A project working to stimulate innovation in the West Midlands through an exciting new ‘Digital Innovation in Public Services’ project
The Interreg Europe funded digital project ‘BETTER’ was tasked with boosting innovation in the West Midlands by 10% when it set out three years ago. The project was required to influence a call for proposals funded through the European Regional Development Fund (ERDF). With the advent of Brexit and the consequent UK withdrawal from ERDF, the project needed to identify a different funding stream and policy to help achieve this 10% increase. The West Midlands Innovation Programme and funding provided a suitable alternative for the project to attempt to influence, being a locally available fund and policy instrument.
With the support of the West Midlands Innovation Alliance, the BETTER team were keen to explore ways of connecting digital SMEs more effectively with public sector procurement opportunities. Often, SMEs find it difficult to access these procurement opportunities as they don’t meet the technical requirements to apply and lose out to bigger, more established businesses. The team also wanted to inspire the SMEs by presenting them with public sector challenges to solve rather than handing them detailed specifications with a specific solution outlined. Open public sector challenges where council teams work together to develop a challenge brief for SMEs to respond to had previously not been implemented.
A successful bid was submitted to the West Midlands Innovation Programme (WMIP) funding and a new project called Digital Innovation In Public Services (DIPS) got off the ground in late 2021. DIPS is an exciting multi-partner project which aims to test out a novel approach to procuring digital solutions to challenges faced by the public sector. It brings together the expertise of Birmingham City University’s STEAMhouse and Bruntwood’s Serendip business support programme to inspire local digital SMEs to respond to the challenges set by Birmingham City Council.
The DIPS approach has been influenced by the award-winning Digital Renewal Programme delivered by the Swedish ‘BETTER’ partner in Gavle which works with Gavle city council departments to help them identify the key challenges they face through an open innovation ‘Design Led Thinking’ approach. Birmingham City University STEAMhouse colleagues are champions of the Design Led Thinking approach and through the DIPS project have delivered two two-hour online workshops to BCC colleagues who were taken through a process to help identify the most important challenge (not solution) they face. Each workshop was grounded in five key principles: collaboration, conversation, exploration, openness and newness. The online workshops were relaxed, open and confidential spaces where all participants were able to contribute and have their voices heard. The top challenges were then detailed in a Challenge Brief.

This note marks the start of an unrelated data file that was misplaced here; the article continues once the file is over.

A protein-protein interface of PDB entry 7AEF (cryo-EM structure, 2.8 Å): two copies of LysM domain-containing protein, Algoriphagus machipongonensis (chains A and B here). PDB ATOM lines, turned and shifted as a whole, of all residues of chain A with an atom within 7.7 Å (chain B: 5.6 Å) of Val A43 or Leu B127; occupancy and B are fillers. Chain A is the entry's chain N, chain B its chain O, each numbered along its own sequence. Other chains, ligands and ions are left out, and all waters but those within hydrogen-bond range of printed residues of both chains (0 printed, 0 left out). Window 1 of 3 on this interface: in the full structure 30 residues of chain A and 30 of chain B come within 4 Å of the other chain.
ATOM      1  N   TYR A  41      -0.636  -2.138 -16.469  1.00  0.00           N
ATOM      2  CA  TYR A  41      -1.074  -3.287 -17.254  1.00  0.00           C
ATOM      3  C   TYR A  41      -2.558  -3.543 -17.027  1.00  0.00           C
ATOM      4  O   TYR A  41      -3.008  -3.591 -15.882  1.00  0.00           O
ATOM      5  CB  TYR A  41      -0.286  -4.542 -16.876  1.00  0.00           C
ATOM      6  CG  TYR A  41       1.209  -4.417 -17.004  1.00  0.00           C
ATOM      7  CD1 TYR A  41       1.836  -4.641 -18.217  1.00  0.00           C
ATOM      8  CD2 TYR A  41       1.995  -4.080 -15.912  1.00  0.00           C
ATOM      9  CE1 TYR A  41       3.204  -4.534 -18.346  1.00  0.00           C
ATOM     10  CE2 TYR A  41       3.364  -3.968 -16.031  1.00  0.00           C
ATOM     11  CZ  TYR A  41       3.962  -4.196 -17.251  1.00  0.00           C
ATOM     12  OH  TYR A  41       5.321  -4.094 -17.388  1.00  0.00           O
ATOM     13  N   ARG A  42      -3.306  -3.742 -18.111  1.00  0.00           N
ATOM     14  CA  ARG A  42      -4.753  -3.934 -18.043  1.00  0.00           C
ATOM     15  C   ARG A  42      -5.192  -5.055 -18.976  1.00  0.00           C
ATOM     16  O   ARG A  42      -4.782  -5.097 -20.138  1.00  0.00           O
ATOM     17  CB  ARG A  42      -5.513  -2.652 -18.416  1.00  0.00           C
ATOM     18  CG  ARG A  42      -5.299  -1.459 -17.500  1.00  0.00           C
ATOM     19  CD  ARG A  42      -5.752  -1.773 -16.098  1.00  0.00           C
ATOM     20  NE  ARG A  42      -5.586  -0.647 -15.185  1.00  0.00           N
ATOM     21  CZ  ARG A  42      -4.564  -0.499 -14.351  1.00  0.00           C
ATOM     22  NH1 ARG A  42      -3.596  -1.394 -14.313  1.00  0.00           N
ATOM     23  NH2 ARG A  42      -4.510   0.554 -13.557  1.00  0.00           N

The city council teams which have engaged in DIPS include: Adult Social Care; Planning and Consultation; Public Health – Food and Transport for West Midlands. So far, the project has received positive feedback from participants, including:
‘The online workshops were an excellent opportunity to zoom out from our day to day activity and reflect on the key issues, that if solved, would make an enormous difference to our service users. I am excited to see what ideas are proposed by digital businesses to solve our challenges.’ Maria B Gavin, Assistant Director, Adult Social Care, BCC
‘The BCU STEAMhouse team’s step by step process help us break down the challenges we face and this made the process extremely efficient. It’s an approach that can be replicated in-house in the future.’ Andrew Lindop, Principal Development Planning Officer, BCC
The challenges are now being advertised to small and medium sized technology companies that will be supported by the Serendip programme at Bruntwood Sci Tech Innovation Campus to develop prototype technological solutions which Birmingham City Council, the challenge owner, will then procure the solution through an innovative procurement process.
The challenges identified include:
Adult Social Care
‘How can technology enable citizens with learning disabilities to access, and be in control of, suitable transport services that increase confidence and independence?’
Adult Social Care
How can technology enable citizens to access engaging and inclusive Adult Social Care service information quickly and efficiently?
Transport for West Midlands
‘How can technology support the transformation of Mobility Hubs into places of community and business activity that drives active transport use in the city?’
Planning and Consultation
‘How can technology transform public consultation to increase citizen engagement, improve quality, and enable meaningful dialogue?’
Public Health (Food)
‘How can technology directly connect regional food producers with urban demand, and transport goods between them in a reliable, affordable, and sustainable way?’
The project has also attracted the attention of central government and been included in a film shared with the Department for Business Innovation and Skills. It has also been included in Birmingham City Council’s ‘Digital City Programme Roadmap’ as a proof of concept currently being trialled. Other councils in the West Midlands are interested in the approach and a DIPS 0.2 has been given the green light through the Education strand of the West Midlands Innovation Programme. Results from the Bruntwood’s Serendip process will be available in September 2022.
To find out more about the BETTER project, click here.
Author, Heather Law
Senior Programme Co-ordinator; European and International Affairs at Birmingham City Council